‘Breath is the life force, it is our first experience, observe its flow’


What is Meditation?


Meditation is a practice that trains attention and concentration, builds self-awareness, and nurtures our health and wellbeing.  By training our attention we can see we can choose what thoughts we get hooked up in and where our focus is.  We can become comfortable with discomfort, allowing difficult thoughts or sensations to be in the background without getting hooked into story.  It helps us learn to be more self-compassionate which we can extend out to others.


A byproduct of meditation is that it calms the nervous system, stimulates the parasympathetic nervous system (rest-digest response).   It helps us look after our health and wellbeing.


There are many different forms of meditation, which can be formal seated or laying practices with a focus (often the breath), and the informal practice of mindfulness.  It usually has a point of inward focus, for example the breath, a word or phrase, or a sensation.  It is an awareness state, where the mind is calm yet alert, which trains our concentration and attention.  Breathing is part of any practice, it is important to be able to sit with the breath, without judgement and observe it under its usual unconscious control before bringing it into conscious control if practicing breath modulation.


A common misconception is that you have to be able to stop thinking, this is not the case the mind is meant to think though can become over active and our self-talk in our thoughts may not be helpful.  Our language is something we cover in physio-coaching sessions.   With practice we can learn to choose which thoughts to interact with and which to allow to pass by, breaking the chain of everyday thoughts and taking the attention to the present moment.  Your thoughts can be considered to be like waves in an ocean and can be observed with all their changing tides.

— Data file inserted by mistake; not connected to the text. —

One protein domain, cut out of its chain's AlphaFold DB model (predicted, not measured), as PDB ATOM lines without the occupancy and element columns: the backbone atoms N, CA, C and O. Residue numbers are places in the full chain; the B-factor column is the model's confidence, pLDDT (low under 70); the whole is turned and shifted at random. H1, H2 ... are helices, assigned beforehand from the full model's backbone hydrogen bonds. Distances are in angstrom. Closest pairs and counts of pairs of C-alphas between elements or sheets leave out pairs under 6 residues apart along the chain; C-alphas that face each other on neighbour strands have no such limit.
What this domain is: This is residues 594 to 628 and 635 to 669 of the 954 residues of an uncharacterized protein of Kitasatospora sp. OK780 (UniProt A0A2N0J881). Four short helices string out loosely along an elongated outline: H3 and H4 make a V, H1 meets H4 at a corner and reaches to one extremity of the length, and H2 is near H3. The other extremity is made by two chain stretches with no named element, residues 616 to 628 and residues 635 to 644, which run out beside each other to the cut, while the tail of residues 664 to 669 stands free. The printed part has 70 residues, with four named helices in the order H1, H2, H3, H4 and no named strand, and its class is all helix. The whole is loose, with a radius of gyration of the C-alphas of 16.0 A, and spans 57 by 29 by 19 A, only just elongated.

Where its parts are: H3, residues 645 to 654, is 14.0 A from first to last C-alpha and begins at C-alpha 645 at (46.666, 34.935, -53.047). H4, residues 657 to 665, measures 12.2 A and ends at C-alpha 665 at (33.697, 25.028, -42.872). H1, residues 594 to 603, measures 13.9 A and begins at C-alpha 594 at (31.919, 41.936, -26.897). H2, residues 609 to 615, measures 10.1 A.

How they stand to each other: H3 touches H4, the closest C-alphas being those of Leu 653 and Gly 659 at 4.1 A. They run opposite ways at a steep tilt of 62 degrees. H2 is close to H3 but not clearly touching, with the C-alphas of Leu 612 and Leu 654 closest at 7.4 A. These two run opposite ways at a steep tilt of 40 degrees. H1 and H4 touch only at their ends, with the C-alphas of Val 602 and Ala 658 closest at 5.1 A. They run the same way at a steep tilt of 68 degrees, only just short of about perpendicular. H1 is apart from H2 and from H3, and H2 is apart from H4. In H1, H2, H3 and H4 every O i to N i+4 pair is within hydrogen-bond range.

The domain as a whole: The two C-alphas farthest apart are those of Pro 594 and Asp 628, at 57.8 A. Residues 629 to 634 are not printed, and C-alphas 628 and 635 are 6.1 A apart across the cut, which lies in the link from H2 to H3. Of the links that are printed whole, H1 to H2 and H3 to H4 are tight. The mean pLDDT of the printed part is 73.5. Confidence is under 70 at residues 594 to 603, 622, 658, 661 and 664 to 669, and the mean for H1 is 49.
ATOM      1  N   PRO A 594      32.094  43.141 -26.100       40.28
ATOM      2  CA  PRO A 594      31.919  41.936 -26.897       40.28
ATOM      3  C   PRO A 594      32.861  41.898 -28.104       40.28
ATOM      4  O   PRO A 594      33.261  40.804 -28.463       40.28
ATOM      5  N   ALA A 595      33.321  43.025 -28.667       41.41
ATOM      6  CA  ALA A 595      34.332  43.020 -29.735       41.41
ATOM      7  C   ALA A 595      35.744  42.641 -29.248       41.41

How long & how often to practice


There are no set guidelines for duration of practice based on current research, one study found a minimum of 10 minutes makes changes in brain function & attention.  We learn by repetition, so alongside the longer daily practice it may be helpful to consider using moments of stillness by using short bursts of meditation, maybe a minute whilst the kettle boils or even 30 seconds before a presentation could be helpful. This is also a helpful way to start practicing if you struggle sustaining attention for more than a few minutes.  


Meditation is like exercise, you start at the level that is right for you and gradually build things up, like exercise it needs daily practice.  Meditation can be part of an overall plan to help you manage pain and stress, and ultimately look after your health and wellbeing.


Ann integrates meditation into 1:1 physio and coaching sessions.


Links to Ann’s meditations on SoundCloud, free for you to use


Soothing Rhythm Breathing

Breath & Body Awareness

Golden Thread Breath (extended exhale practice)

Compassion Meditation

Brook & Mountain Meditation

Loving Kindness Meditation